Rearing drones

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Sutty

From Glossop, North Derbyshire, UK
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Glossop, North Derbyshire
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4 to 12!
A bit non-seasonal but...
Following a conversation with other beekeepers I was wondering about increasing the number of "desirable" drones in the area.
My idea is to identify a queen with good offspring characteristics, transfer her and her bees onto a load of drawn drone frames and unite with another queenright colony (with excluders etc to produce a 2-queen hive.
Would the Q on drone brood then predominantly produce drones to flood the local area, or would the bees defeat it?
 
Given the right time of year queens love laying up drone comb and will happily do so. Many years ago it was rather common for drone foundation to be used in supers. Faulty queen excluders often resulted in whole boxes of drone brood😂

I would question the results of flooding with 1 or even a couple of hives though…… but he’ll you have to start some place😉
 
Given the right time of year queens love laying up drone comb and will happily do so. Many years ago it was rather common for drone foundation to be used in supers. Faulty queen excluders often resulted in whole boxes of drone brood😂

I would question the results of flooding with 1 or even a couple of hives though…… but he’ll you have to start some place😉
I completely agree one or two colony’s for drone flooding is a drop in the ocean and as Ian said queens will sometimes lay up whole frames of drone brood imo even without using drone cell foundation I’ve been playing around with a few things over the last three years and drone foundation above the brood is key run without qxs keep the drones out of the brood box that is for worker brood and as we know queens do lay drone brood at the edges of the nest and above so why not utilise that. , sometimes I’ve found full frames of drone brood in the brood box but not much just to clarify that a colony will also do this🤔.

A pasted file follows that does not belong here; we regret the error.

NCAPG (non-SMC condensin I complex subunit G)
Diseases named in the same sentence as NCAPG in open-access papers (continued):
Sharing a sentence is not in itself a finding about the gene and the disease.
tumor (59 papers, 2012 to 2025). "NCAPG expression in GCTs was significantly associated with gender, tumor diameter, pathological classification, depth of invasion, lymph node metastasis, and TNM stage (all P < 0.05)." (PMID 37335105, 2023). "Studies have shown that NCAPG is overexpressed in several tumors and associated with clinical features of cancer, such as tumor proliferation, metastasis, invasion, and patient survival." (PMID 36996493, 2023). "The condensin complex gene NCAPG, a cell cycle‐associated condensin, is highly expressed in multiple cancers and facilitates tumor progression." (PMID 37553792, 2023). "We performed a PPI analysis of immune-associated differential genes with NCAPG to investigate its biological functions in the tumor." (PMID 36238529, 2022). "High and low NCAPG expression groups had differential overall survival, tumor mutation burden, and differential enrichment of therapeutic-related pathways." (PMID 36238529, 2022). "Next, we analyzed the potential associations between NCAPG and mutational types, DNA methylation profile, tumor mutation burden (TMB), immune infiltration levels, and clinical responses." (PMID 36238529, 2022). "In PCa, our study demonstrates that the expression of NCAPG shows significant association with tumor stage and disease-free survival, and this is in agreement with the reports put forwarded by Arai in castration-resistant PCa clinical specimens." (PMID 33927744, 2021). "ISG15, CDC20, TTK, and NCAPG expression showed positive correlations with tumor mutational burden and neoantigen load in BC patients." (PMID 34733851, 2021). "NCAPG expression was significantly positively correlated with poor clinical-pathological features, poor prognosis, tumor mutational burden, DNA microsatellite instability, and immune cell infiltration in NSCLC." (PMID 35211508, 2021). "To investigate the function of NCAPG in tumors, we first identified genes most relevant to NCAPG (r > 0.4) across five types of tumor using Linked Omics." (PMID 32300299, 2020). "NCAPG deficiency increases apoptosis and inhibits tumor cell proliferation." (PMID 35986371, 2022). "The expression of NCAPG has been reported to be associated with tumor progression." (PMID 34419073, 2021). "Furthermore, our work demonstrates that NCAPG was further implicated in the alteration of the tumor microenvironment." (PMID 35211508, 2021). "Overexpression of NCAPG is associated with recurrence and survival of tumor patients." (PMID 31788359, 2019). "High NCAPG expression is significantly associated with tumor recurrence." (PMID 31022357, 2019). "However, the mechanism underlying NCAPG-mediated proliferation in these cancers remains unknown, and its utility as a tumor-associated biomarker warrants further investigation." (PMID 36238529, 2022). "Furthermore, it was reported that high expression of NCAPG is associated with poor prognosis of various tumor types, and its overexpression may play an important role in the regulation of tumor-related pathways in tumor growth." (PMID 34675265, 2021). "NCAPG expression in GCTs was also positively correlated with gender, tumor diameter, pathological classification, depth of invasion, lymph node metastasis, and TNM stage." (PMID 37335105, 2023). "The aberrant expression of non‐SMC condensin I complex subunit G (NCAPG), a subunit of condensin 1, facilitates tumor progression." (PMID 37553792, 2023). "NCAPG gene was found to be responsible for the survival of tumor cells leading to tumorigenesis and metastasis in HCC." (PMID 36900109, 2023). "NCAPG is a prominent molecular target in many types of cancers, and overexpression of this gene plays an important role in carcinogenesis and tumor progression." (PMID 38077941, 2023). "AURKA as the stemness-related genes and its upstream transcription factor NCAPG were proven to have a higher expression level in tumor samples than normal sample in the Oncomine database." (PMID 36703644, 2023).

I had this season 15 colony’s set up this way and still it’s not enough .
What I would do in your situation is graft loads and be very vigilant what you want to keep using mini nucs or nucs for your queens even on a smaller scale
From 70 queens I have kept 40 this season .
So that’s about 60% going forward next year I plan to have 20/30 drone producing colony’s and I will graft twice as many to select from .

I don’t know what others are doing to get to where they want to be ?I’m also trying to set my mating apiary’s in certain places to aid results but I’ll have to get back to you in the next year or decade 😂
 
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As far as I recall, queens and drones tend to fly different distances to mate (all things being equal), so what's perhaps required is multiple apiaries, or for a concerted effort amongst a number of beekeepers in a given area to improve the drone stock.

James
 
As far as I recall, queens and drones tend to fly different distances to mate (all things being equal), so what's perhaps required is multiple apiaries, or for a concerted effort amongst a number of beekeepers in a given area to improve the drone stock.

James
I popped in to a gathering of beeks at a training apiary recently and noticed wide variation of methodology and opinion amongst the more experienced beekeepers. Given that situation I think you would struggle to create a group membership which would agree on "desirable traits" to set a standard for improvement 🤔. Maybe a large commercial organization could succeed? At a guess Murray would be in a good position to create the right conditions based on his sheer numbers of colonies and use of deliberately bred for purpose queens to introduce genetics he considers desirable. Are there any forum members who keep bees in the vicinity of Murrays apiaries who have perceived benefits from Murrays drones?
 
one or two colony’s for drone flooding is a drop in the ocean
There's often more than one way to look at things. If we're aiming to select within very tight criteria then yes it would be a drop in the ocean. On the other hand, mass drone production from a small number of colonies might be a tsunami if we're trying to maximize polyandry 🙂
 

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